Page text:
Oak Ridge in Guilford County, North Carolina — The American South (South Atlantic)
Charles Benbow House
This Quaker style house was conservative in plan, though Charles' application to detail was the least inhibited of any builder in Guilford County. Its ambitious, decorative design is individualistic and inorthodox, combining Georgian, Federal and Greek Revival elements. The house was completed between 1823 and 1824.
Charles Benbow, a Quaker, and his family were associated with the early development of the textile industry in N.C. as well as having a significant role in the establishment of two local educational institutes, what is now Oak Ridge Military Academy and Guilford College.
Charles Benbow died in July 1868. Mary Benbow died in 1875.
Erected by Town of Oak Ridge.
Topics and series. This historical marker is listed in these topic lists: Education • Industry & CommerceQuakerism ⛪ series list. A significant historical month for this entry is July 1868.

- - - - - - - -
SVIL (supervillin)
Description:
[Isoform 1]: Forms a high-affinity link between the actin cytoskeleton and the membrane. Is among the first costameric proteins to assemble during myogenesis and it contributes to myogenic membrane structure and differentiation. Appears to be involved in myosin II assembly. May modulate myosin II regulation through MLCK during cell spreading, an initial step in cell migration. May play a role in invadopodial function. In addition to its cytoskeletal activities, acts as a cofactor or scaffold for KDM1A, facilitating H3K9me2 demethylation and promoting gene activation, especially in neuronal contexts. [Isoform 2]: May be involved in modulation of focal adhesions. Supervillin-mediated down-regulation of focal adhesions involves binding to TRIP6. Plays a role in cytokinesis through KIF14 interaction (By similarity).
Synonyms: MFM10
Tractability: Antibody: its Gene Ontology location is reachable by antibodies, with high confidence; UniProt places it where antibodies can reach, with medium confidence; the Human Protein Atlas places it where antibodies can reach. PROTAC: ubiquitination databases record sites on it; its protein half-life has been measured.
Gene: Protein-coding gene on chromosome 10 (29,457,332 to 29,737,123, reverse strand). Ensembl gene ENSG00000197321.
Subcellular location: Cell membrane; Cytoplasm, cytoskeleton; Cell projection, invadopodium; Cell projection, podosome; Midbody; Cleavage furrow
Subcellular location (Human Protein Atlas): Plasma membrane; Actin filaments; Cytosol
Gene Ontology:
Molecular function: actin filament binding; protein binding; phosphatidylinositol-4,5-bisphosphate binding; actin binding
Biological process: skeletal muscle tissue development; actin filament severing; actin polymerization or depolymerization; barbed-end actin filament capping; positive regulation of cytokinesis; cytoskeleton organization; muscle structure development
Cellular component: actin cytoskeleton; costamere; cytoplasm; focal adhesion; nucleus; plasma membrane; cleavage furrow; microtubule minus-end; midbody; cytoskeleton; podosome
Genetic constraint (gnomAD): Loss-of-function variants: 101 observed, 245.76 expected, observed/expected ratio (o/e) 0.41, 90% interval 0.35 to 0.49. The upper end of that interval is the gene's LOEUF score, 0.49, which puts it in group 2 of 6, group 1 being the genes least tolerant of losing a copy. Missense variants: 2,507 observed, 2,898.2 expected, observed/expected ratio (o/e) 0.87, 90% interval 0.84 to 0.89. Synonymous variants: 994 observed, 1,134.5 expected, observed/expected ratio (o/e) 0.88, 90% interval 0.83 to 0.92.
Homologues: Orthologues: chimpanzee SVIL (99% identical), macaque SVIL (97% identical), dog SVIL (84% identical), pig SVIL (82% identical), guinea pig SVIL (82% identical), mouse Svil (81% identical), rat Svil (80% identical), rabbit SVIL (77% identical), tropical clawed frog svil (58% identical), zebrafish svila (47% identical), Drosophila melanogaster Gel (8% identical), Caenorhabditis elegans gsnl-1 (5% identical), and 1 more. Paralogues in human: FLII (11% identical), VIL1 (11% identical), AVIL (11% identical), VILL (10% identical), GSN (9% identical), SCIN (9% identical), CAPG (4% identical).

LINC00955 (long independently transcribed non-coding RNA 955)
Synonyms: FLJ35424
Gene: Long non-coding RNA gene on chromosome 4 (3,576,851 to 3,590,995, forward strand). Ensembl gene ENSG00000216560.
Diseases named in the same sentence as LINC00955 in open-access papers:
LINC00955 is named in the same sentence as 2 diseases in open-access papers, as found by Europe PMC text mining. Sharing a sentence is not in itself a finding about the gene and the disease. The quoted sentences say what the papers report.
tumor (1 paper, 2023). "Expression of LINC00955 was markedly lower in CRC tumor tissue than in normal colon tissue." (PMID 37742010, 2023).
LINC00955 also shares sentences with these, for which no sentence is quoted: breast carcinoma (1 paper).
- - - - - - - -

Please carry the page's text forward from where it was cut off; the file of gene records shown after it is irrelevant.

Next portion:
Location. 36° 10.07′ N, 79° 59.8′ W. Marker is in Oak Ridge, North Carolina, in Guilford County. Marker is on Oak Ridge Road 0.3 miles west of Autumn Gate Drive, on the left when traveling west. Touch for map. Marker is in this post office area: Oak Ridge NC 27310, United States of America. Touch for directions.
Other nearby markers. At least 8 other markers are within 6 miles of this marker, measured as the crow flies. Oak Ridge Public School (approx. 0.2 miles away); Jesse Benbow House (approx. 0.4 miles away); Oak Ridge Institute (approx. 0.7 miles away); Oakhurst (approx. 0.9 miles away); Bailes Old Mill (approx. 1.2 miles away); Old Mill of Guilford (approx. 1.2 miles away); Lindley Field (approx. 4.8 miles away); Railroad Street Mural (approx. 5.2 miles away). Touch for a list and map of all markers in Oak Ridge.
Credits. This page was last revised on June 16, 2016. It was originally submitted on April 11, 2012, by Michael C. Wilcox of Winston-Salem, North Carolina. This page has been viewed 619 times since then and 12 times this year. Photos: 1, 2, 3, 4, 5, 6, 7. submitted on April 11, 2012, by Michael C. Wilcox of Winston-Salem, North Carolina. • Craig Swain was the editor who published this page.